• John’s Story: Glioblastoma

      John's Story: Glioblastoma John, a retired painter and carpenter, is a tall, solidly built man with a strong inclination toward getting things done. A former Vista volunteer who was equally comfortable running a food co-op in an underserved neighborhood or standing near the...
    • Mike’s Hope Story: Parkinson’s disease

      Mike's Hope Story: Parkinson's disease Imagine learning you have Parkinson’s Disease. At 26. Most Parkinson’s patients are diagnosed in their 60s. Yet in 1987, after three years of unexplained symptoms, Mike Pohl learned he had the degenerative disease. After a visit to the National Institutes...
    • Alison’s Story: Ruptured Aneurysm following Neurotrauma

      Alison's Story: Ruptured Aneurysm following Neurotrauma She has completed medical school, has won the Flying Pig Marathon and has reached the summit of two of Colorado’s 14,000-foot peaks.Today Dr. Alison Delgado is tackling a mountain of a different kind. Step by hard-earned step, word by remembered...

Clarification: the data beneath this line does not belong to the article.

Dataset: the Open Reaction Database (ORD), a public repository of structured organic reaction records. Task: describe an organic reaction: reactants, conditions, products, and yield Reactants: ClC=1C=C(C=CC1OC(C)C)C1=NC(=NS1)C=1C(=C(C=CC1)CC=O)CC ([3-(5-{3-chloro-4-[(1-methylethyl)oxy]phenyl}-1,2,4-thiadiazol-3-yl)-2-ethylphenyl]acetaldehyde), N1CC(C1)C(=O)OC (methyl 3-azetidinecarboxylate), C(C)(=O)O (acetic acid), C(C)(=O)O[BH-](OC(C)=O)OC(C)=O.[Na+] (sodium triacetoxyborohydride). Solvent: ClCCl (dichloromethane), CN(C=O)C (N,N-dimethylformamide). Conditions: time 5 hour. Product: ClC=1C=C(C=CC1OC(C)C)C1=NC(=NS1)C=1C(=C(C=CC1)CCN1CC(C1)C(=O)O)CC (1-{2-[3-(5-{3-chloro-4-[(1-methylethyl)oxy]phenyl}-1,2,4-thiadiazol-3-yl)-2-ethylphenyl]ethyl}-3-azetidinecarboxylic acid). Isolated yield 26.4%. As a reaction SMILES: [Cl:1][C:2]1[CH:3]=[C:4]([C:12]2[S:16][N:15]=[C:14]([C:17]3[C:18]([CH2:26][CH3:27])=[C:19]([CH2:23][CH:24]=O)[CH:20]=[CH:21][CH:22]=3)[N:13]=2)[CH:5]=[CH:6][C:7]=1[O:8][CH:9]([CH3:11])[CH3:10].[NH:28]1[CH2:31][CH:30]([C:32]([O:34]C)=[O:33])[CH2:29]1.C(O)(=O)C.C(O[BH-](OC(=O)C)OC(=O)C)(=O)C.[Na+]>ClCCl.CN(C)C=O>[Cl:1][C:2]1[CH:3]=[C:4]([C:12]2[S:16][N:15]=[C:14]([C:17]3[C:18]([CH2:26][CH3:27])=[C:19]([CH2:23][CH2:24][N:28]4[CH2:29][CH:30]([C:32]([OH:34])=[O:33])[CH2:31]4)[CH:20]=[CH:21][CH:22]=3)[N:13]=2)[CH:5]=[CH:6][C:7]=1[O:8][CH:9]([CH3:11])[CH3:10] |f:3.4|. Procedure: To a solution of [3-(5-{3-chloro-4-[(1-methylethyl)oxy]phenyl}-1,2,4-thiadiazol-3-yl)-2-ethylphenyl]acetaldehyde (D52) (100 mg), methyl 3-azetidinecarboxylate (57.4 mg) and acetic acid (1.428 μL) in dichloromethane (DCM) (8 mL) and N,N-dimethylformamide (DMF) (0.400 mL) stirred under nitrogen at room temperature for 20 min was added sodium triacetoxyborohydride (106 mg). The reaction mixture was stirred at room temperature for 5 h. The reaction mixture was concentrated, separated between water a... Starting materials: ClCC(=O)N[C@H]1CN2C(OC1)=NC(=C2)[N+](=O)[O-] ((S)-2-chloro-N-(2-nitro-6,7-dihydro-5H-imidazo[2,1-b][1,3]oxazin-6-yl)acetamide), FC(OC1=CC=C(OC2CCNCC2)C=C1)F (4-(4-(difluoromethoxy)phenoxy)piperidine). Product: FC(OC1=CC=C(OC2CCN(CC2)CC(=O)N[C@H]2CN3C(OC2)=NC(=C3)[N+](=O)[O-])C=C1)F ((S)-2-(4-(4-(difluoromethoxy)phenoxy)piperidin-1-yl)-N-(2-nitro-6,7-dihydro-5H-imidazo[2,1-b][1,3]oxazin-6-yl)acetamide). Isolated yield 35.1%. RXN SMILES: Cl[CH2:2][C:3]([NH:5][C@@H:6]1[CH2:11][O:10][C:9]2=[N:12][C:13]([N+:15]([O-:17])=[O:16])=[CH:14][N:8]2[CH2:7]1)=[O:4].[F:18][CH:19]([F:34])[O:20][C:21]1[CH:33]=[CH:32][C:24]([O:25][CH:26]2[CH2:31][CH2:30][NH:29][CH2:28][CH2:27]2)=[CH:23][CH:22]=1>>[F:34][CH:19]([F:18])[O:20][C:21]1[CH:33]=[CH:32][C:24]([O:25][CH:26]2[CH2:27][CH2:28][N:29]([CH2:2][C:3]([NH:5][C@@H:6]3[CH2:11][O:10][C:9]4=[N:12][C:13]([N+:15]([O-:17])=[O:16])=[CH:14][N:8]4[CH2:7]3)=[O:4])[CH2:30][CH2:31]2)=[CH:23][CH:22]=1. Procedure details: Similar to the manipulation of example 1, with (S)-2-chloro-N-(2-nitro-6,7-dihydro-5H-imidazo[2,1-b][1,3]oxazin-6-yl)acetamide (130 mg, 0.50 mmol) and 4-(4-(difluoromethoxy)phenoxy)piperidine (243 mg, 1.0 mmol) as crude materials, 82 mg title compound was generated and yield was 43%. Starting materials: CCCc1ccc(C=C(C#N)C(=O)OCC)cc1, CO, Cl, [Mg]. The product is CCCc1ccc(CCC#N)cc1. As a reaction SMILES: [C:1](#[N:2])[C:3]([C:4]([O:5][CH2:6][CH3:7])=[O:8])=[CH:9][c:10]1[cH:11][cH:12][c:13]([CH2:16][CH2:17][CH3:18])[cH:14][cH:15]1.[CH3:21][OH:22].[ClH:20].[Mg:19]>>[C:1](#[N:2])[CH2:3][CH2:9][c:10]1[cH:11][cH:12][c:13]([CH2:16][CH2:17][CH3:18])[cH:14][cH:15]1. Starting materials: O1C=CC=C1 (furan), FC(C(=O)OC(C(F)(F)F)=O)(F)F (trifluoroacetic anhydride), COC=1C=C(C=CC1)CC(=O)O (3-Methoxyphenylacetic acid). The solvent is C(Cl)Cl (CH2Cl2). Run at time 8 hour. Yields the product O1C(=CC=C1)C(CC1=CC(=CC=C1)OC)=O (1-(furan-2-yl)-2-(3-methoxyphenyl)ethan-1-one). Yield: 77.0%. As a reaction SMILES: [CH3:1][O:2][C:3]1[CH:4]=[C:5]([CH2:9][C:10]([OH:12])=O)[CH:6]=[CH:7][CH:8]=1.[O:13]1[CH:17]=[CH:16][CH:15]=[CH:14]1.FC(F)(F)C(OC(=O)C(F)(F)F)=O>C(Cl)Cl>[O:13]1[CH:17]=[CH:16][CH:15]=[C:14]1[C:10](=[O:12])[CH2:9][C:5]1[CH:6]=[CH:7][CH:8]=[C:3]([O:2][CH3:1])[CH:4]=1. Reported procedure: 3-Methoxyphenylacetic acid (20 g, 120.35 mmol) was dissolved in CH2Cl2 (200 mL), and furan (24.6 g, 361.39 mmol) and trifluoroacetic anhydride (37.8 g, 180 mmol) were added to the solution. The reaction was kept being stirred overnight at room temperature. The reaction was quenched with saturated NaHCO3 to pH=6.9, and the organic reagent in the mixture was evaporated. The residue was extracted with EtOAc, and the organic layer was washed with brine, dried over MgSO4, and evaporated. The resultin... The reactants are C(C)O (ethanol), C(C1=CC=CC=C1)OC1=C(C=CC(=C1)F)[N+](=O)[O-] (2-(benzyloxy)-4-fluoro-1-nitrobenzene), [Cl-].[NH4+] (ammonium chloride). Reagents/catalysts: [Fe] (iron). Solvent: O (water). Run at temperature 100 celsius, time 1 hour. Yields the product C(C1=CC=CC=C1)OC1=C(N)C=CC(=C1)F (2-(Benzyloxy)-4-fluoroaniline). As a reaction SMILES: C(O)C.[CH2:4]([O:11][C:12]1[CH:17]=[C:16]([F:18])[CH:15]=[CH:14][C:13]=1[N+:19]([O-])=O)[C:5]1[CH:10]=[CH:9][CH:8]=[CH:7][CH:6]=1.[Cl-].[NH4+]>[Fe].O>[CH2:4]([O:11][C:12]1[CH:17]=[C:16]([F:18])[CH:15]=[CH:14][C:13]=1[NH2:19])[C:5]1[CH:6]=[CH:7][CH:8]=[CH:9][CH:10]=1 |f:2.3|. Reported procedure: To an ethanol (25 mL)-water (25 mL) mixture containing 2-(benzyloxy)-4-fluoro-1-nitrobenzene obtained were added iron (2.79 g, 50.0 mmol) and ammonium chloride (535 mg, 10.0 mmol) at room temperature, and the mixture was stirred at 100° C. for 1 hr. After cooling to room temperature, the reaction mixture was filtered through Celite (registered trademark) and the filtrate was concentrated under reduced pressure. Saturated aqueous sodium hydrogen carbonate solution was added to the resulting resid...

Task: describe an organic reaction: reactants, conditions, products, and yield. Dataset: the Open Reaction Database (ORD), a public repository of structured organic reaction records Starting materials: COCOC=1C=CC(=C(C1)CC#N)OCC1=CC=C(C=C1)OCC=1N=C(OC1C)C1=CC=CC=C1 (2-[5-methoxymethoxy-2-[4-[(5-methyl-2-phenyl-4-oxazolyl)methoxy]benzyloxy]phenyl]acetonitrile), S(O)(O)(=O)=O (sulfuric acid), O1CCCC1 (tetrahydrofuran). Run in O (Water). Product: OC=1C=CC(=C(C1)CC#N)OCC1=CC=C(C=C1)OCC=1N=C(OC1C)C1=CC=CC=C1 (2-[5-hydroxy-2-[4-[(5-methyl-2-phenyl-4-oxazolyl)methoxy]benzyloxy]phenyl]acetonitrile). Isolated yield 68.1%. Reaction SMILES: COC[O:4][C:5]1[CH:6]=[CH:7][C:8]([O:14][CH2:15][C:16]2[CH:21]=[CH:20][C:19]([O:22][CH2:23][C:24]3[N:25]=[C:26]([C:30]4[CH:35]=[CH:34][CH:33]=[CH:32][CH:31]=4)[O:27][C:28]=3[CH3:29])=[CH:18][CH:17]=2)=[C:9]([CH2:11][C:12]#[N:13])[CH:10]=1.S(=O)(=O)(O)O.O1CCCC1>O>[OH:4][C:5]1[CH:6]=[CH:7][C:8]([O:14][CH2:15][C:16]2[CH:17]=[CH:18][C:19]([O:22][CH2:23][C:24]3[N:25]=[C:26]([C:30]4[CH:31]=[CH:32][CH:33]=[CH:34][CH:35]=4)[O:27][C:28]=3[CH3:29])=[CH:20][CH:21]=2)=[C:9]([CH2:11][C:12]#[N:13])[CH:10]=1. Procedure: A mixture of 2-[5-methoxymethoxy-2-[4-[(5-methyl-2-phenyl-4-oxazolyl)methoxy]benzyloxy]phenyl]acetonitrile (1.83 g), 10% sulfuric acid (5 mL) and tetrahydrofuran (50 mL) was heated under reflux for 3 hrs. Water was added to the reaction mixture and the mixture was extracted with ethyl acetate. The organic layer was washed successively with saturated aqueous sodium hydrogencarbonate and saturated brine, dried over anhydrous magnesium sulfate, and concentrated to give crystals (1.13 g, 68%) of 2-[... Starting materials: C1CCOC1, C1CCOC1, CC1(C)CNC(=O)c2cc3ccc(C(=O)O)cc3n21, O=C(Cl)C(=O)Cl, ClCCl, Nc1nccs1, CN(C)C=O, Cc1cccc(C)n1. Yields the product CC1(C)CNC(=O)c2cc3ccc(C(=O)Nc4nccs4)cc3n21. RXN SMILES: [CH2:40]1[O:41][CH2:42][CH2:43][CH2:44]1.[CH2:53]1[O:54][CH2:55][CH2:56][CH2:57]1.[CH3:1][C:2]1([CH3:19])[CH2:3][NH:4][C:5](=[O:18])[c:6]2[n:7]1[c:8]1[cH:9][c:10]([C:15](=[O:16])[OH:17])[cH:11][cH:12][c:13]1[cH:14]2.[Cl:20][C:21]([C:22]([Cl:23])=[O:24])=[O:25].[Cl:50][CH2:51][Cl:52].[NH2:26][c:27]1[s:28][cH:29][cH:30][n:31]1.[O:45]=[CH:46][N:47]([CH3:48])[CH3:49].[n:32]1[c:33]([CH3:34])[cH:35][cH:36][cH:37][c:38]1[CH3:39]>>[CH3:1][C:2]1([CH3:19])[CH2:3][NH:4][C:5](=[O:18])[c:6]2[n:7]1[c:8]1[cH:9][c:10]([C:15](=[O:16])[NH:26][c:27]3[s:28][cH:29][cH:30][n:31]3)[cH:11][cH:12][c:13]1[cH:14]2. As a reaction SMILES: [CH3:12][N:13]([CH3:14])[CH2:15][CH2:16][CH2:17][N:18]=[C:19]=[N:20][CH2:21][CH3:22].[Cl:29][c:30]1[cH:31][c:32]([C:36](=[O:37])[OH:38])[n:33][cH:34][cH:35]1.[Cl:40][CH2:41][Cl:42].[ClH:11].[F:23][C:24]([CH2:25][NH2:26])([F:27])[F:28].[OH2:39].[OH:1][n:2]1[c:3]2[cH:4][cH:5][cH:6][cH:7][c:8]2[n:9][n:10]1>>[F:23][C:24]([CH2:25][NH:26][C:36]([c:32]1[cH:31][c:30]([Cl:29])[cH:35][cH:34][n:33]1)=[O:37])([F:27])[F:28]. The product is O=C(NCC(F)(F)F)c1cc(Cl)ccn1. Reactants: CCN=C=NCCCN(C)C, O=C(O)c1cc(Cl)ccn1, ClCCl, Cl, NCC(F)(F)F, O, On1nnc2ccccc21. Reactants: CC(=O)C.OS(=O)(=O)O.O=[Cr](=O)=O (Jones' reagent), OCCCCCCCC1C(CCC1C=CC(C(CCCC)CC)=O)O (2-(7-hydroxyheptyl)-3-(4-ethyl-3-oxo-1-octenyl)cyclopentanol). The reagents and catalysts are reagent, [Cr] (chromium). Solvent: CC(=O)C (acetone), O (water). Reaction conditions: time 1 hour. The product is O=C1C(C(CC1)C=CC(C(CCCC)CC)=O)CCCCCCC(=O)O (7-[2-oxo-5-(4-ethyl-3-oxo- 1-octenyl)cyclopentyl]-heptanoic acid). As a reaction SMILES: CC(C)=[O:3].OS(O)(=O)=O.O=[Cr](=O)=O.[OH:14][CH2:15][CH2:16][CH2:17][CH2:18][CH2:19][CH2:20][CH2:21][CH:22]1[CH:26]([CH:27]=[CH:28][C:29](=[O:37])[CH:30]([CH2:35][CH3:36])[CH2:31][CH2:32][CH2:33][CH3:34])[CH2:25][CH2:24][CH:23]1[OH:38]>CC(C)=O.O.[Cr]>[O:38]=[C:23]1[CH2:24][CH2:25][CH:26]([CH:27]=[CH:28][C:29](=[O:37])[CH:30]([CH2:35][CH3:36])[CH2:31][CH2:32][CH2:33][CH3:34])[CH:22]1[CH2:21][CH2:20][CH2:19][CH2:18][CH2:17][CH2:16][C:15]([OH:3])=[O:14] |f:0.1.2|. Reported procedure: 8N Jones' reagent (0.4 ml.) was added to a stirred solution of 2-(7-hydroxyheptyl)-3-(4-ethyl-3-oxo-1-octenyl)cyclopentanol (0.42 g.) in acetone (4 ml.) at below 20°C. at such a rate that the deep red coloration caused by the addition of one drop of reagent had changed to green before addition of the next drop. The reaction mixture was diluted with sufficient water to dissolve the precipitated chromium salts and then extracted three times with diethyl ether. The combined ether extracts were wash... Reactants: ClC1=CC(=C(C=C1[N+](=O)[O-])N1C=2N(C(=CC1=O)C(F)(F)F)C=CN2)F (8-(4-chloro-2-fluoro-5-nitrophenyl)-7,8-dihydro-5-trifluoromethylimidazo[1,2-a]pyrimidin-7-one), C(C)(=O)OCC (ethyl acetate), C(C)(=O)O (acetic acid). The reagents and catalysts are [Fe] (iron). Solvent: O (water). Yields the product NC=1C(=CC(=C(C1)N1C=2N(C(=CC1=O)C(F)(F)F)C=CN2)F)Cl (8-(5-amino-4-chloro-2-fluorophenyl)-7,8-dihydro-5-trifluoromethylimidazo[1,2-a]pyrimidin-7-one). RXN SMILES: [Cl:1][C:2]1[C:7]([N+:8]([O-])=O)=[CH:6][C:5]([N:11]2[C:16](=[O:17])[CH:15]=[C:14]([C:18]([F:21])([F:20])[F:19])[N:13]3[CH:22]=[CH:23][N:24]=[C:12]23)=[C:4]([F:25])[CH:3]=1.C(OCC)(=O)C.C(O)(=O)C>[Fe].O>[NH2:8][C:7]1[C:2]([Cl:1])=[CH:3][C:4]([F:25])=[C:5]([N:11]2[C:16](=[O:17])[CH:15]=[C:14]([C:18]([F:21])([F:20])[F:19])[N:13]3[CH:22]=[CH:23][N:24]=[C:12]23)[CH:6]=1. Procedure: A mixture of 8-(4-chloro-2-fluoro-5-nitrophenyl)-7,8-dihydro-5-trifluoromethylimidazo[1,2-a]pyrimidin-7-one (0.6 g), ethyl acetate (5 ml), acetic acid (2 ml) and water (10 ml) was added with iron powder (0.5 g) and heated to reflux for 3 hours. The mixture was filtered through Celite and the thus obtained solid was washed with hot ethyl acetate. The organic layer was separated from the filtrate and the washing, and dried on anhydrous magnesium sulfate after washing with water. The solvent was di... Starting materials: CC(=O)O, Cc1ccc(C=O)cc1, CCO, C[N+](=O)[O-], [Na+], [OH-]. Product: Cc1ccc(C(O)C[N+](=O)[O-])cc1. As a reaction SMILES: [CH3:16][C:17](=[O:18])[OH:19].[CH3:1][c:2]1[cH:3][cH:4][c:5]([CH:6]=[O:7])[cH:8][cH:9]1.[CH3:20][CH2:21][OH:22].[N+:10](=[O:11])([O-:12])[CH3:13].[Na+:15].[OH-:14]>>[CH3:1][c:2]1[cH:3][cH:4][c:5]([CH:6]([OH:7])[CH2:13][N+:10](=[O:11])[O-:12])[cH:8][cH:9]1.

• Renee’s Story: Stroke

      Renee's Story: Stroke When 33-year-old high energy mother Renee Young became ill with the flu in November 2007, the last thing she expected was she was about to suffer a stroke. But that was exactly what happened. As she tried to swallow medication...
    • Matt’s Story: Head Injury

      Matt's Story: Head Injury A poor decision nearly cost Matt his life. But state-of-the-art neurosurgical and neurocritical care, dedicated therapists, and family support gave him a chance to start over again. Today, in what is proving to his best decision ever, Matt is studying...
    • Blake’s Story: Medulloblastoma

      Blake's Story: Medulloblastoma Blake knew he was in the right hands the moment he saw the surgeon’s wrists. Dr. John M. Tew, Blake’s neurosurgeon, was wearing one of Lance Armstrong’s yellow LiveStrong cancer bracelets. So was Blake. Dr. Tew, who was also sporting...